Weak social groups are diagnosed with more cancers of the digestive system, whereas colorectal cases are more often found in the upper-middle-income social classes
How much does social inequality still affect the evolution of a disease? Evaluating the extent of this impact on the health system would provide us with a complete picture of the situation with respect to healing, and mortality; but also with respect to the triggering causes, relating to the socioeconomic classes of the individual.
The trajectory following a pathology is not only influenced by lifestyle and exposure to environmental insults, but also by economic conditions: prolonged deprivation in the workplace and/or home - play a decisive role, not to mention the fact that, often, the subject resorts to national health care collides with delays in receiving analysis, diagnoses, and treatments with harmful outcomes where, on the other hand, prompt action (especially in cases of particularly aggressive tumors) could prove to be decisive.
It is not difficult to understand how the social condition affects cancers of the digestive system since the sick with a low income are often forced to feed on preserved and low-cost foods, giving up fresh and quality food.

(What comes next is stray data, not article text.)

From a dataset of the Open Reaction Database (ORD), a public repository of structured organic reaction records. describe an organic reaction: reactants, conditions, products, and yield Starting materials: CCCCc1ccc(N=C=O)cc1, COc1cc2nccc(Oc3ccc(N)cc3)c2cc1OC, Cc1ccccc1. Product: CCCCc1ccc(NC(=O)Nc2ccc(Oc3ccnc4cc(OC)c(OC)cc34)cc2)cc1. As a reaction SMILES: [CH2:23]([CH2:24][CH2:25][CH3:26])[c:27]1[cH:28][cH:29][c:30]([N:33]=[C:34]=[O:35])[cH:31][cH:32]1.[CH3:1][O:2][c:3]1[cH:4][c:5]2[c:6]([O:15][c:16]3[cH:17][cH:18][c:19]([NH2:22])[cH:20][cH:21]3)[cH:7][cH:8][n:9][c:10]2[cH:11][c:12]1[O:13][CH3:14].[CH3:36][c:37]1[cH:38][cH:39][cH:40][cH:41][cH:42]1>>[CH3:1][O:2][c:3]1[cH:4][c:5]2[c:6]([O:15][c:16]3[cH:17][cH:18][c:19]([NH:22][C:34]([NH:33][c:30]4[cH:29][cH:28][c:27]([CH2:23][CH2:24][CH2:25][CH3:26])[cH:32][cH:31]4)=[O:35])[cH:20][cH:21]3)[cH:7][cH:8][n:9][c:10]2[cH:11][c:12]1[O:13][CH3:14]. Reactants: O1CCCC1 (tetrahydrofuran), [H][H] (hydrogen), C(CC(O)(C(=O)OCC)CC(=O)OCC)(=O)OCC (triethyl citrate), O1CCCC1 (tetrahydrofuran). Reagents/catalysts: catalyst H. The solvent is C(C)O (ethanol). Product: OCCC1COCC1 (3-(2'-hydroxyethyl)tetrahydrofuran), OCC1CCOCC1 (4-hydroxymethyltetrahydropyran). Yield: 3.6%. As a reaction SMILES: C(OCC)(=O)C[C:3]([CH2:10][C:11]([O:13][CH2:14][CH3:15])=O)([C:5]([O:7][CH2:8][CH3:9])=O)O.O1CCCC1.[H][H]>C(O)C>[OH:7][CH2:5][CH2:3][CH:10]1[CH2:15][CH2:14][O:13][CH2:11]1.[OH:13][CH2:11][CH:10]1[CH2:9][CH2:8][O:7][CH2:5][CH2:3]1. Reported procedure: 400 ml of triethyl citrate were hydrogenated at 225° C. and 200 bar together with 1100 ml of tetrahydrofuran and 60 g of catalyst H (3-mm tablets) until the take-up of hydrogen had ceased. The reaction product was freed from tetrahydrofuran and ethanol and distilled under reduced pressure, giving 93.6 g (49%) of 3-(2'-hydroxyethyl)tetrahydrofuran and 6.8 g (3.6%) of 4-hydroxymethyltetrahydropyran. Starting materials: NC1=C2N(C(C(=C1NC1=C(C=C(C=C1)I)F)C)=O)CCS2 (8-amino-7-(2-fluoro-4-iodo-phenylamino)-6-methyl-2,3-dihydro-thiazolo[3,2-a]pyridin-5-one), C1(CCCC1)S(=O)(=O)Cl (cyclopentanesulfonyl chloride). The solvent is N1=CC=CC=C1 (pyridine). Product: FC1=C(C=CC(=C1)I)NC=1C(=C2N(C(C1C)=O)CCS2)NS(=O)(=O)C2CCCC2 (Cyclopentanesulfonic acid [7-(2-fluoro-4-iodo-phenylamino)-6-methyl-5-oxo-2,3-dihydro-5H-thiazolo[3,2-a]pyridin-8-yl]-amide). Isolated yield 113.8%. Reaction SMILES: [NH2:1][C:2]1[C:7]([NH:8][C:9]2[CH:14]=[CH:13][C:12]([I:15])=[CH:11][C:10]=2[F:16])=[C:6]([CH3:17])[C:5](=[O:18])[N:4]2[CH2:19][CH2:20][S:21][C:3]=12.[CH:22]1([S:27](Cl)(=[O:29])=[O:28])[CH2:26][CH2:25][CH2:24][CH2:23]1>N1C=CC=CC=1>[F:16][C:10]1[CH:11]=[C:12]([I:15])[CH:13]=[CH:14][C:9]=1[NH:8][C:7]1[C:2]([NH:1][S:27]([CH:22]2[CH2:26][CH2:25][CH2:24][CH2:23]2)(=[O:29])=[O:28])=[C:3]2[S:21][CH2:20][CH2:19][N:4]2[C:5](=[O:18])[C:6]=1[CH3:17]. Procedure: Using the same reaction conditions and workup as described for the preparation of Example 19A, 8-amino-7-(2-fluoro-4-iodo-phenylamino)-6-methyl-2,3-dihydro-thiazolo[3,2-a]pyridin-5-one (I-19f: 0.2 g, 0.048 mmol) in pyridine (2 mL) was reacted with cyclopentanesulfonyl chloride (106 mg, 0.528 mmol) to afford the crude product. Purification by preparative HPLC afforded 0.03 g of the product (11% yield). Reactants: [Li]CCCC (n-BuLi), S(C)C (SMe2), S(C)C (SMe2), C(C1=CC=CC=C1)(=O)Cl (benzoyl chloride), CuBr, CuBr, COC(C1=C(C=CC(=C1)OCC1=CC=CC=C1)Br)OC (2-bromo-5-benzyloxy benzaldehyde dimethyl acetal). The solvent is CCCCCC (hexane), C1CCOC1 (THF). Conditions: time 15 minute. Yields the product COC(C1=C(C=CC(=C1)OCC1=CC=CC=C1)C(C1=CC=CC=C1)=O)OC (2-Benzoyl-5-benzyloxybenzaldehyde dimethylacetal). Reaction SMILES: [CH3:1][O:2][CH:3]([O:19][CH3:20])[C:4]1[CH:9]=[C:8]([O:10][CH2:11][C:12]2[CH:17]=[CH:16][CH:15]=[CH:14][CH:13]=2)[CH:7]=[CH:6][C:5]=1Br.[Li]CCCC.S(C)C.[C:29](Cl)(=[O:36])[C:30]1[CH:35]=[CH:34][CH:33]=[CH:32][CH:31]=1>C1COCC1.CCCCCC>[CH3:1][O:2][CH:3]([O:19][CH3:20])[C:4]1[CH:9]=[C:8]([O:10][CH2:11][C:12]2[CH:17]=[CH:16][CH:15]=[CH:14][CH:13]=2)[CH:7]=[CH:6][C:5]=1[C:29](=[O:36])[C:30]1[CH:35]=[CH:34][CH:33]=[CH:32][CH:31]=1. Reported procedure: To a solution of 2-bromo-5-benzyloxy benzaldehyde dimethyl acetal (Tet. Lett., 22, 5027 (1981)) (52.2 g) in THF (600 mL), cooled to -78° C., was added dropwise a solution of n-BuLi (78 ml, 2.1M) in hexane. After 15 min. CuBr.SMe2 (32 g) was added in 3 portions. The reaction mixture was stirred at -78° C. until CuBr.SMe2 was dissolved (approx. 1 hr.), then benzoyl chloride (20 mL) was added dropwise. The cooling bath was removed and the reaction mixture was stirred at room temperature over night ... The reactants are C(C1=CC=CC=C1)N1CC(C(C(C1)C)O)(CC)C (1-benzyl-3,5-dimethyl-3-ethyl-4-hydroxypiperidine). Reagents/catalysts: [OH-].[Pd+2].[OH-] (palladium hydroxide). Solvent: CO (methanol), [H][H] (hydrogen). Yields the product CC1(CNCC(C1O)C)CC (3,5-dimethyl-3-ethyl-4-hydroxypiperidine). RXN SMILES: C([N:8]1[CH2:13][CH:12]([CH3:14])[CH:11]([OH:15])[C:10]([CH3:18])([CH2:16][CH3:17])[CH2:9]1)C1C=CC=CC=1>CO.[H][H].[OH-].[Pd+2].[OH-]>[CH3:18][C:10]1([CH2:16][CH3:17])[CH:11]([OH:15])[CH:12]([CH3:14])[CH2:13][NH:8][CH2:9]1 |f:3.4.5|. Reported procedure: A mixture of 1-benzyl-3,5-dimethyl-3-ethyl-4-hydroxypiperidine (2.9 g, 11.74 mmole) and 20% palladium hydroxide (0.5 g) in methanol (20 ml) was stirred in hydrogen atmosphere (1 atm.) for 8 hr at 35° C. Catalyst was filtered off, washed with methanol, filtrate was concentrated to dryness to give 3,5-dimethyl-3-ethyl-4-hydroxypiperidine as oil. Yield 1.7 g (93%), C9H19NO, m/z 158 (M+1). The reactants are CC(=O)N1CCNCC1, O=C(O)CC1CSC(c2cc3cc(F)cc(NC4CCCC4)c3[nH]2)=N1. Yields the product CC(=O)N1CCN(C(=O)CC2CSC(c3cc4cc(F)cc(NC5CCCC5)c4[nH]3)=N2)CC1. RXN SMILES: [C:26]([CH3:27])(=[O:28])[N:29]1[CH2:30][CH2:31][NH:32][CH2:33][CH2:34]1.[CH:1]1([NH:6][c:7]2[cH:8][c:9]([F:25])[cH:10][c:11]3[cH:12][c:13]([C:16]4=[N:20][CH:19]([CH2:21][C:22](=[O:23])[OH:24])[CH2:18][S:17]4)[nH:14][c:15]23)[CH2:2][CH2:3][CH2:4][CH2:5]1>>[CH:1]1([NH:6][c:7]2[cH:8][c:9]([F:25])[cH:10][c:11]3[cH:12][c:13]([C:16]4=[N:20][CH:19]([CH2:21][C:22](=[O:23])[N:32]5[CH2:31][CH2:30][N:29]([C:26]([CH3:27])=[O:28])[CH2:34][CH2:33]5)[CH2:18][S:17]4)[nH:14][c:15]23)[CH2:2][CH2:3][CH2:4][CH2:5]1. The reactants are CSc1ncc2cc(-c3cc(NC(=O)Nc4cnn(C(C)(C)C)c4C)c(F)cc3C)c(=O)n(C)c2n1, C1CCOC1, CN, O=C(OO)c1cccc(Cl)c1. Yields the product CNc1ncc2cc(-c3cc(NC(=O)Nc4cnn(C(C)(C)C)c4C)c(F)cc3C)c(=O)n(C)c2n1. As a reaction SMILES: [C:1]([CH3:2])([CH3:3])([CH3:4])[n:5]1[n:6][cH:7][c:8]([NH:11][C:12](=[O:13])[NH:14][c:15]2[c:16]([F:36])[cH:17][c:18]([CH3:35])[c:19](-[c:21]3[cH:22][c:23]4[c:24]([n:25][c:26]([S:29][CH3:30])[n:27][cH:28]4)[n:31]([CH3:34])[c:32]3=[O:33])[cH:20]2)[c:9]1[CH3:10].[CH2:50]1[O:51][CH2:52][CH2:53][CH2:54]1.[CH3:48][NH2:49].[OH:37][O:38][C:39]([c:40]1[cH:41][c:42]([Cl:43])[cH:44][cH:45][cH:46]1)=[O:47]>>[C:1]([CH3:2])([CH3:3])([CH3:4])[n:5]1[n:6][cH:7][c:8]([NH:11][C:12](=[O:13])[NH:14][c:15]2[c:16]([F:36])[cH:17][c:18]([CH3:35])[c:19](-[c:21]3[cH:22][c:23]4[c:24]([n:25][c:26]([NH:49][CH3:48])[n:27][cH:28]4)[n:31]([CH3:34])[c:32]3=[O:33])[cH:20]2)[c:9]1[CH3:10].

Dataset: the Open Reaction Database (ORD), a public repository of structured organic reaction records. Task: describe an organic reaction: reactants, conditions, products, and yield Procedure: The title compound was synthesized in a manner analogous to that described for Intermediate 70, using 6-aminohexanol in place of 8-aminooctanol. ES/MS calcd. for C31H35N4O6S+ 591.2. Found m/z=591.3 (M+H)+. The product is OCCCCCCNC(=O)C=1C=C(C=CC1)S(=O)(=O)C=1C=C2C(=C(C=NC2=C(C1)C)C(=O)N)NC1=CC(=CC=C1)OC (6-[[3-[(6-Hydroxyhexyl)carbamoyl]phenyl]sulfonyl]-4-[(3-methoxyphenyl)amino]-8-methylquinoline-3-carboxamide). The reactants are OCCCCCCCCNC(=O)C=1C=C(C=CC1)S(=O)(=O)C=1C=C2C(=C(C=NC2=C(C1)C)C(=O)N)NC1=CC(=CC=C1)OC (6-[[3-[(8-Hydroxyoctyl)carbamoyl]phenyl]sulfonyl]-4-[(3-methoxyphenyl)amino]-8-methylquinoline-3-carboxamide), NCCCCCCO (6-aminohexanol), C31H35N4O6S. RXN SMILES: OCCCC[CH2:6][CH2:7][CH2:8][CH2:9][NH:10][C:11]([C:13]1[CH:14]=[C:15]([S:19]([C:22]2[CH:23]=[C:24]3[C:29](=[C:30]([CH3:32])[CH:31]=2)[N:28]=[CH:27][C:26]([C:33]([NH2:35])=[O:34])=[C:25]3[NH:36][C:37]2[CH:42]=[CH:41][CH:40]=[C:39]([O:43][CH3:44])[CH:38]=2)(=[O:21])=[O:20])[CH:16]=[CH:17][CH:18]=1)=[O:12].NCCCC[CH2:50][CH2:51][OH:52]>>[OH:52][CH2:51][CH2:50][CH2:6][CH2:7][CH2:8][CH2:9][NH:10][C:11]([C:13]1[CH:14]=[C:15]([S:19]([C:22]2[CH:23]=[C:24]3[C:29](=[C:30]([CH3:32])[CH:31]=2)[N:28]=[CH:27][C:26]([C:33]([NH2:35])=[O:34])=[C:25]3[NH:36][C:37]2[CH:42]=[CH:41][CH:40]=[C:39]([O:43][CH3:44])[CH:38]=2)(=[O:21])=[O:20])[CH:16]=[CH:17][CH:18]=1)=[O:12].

Colorectal cancers, on the other hand, are generally found in subjects belonging to upper-middle-income social classes. Here, for the most part, a diet rich in fat, low in fiber, and a sedentary lifestyle is often seen.
Nonetheless, these patients can choose to be treated in private centers, thereby avoiding waiting lists.
Lung cancer, on the other hand, generally does not spare those who are exposed to fine fumes and dust for work, often without adequate safeguards like breast cancer which, despite free screening, penalizes the poorest segments of the population more.
It is clear that the economic condition affects the progress of the disease. Moreover, the phenomenon was also repeated in the case of the vaccination campaign for Covid which did not have the same outcome in the various countries of the world.
Health is still held in check by undemocratic logic; it would be necessary to strengthen the health system, but also to increase information with respect to free screenings and visits for the most vulnerable.